Money Matters

Ryan Rhodes Wed, 08/13/2014 - 07:37

What's the best way to travel with the European currency? 

For conversion rates you can go to the following websites:

Don’t bother with travelers checks; it’s not a common thing anymore.  An ATM or cashpoint is the way to go in Europe so bring your debit card and a couple of credit cards from different companies for back up.  Also, instant cash as you arrive is vital, around 100 - 200 pounds or Euros depending on where you’re flying in. Buy the cash from a bank before you leave home, (remember you might have to order the money in advance).  You can also use an ATM at the airport but after a long flight it’s the last thing I want to do and the lines are usually long.  Bank ATM’s will give you a better exchange rate than currency exchange offices.

Let your bank know the dates you will be in Europe, both credit and debit card banks/companies. This is one of the most important things to do or they might put a freeze on your card if they see a transaction for large amounts in another country.

CASH TIP: If you have cash left over at the end of your trip, pay your hotel bill with your cash and finish the bill with your credit card.  This will save you exchanging money when you return home.

Most European ATMs will only accept cards with 4 pin numbers, so check your cards beforehand, if the pin is more than 4 numbers it might not work.  A debit card is good for ATM’s, you will pay a higher fee for using a credit card at an ATM. Do not use your debit card for purchasing things always use your credit card or cash.

You will pay a fee per ATM transaction so don’t make so many frequent trips to the ATM, max it out, get a stash and keep it safe in your money belt. Some ATMs are not stocked up on the weekend, so make a Friday trip to the ATM to cover you over the weekend, just in case. Don’t leave yourself with just a few euros/pounds before you hit an ATM again. If you are in a remote area with just one ATM in sight and it is broken, out of money, or won’t accept your card, you’re stuck. As far as debit cards go, some banks only let you take out so much money a day, make sure you find out your limit. Some ATMs will also have a limit, if it is not enough, plan on going to several ATMs that day. Also, most ATM’s in Europe will only let you access your primary account, which is probably checking.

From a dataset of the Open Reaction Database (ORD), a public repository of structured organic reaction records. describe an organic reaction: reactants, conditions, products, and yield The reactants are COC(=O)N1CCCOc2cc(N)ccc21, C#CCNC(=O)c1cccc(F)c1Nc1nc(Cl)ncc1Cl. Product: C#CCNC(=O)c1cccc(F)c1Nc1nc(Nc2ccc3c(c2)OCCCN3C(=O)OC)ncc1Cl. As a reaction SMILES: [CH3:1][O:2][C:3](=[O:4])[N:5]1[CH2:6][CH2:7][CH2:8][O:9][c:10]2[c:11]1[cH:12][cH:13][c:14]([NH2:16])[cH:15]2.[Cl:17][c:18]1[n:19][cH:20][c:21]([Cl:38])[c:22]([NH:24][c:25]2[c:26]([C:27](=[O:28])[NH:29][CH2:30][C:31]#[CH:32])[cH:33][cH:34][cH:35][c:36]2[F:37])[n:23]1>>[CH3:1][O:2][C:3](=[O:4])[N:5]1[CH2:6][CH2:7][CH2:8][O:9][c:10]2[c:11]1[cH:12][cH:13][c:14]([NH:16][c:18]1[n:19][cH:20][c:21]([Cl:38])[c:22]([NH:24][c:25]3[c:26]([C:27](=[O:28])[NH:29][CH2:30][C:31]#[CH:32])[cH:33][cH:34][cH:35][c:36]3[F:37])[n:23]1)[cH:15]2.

Some credit card companies don’t charge an exchange fee; find out what your company charges, it might be worth getting a new credit card for your trip. Capital One does not charge. Try out your new credit card before you leave to make sure it works.

The majority of bank ATMs in Europe do not charge fees for foreign credit/debit cards, you usually only have to keep in mind what your bank charges for a foreign transaction fee. However, be aware of companies that try to outsmart the tourist by putting an ATM next to a bank, they charge high fees, companies such as Tavelex, Euronet or Forex. 

Find out if your local bank has an international partner bank where you can withdraw cash from the ATM without fees. For example, Bank of America has partner banks in most countries and if you use their ATM's – no transaction fees.